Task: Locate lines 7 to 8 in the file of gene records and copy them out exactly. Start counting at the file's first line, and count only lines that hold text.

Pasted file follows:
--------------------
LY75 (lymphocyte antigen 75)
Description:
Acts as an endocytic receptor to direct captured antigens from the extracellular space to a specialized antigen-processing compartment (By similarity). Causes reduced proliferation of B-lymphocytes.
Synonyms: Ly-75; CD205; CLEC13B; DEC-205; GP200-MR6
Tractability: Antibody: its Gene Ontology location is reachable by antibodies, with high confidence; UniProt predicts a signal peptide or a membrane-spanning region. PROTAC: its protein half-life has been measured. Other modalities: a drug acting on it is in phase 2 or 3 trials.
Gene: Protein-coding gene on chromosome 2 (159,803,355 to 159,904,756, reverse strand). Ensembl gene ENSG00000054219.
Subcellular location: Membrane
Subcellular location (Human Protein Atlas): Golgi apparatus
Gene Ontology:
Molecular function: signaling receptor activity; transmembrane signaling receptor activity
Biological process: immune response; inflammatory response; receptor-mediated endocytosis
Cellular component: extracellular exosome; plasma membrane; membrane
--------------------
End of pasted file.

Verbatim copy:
Subcellular location: Membrane
Subcellular location (Human Protein Atlas): Golgi apparatus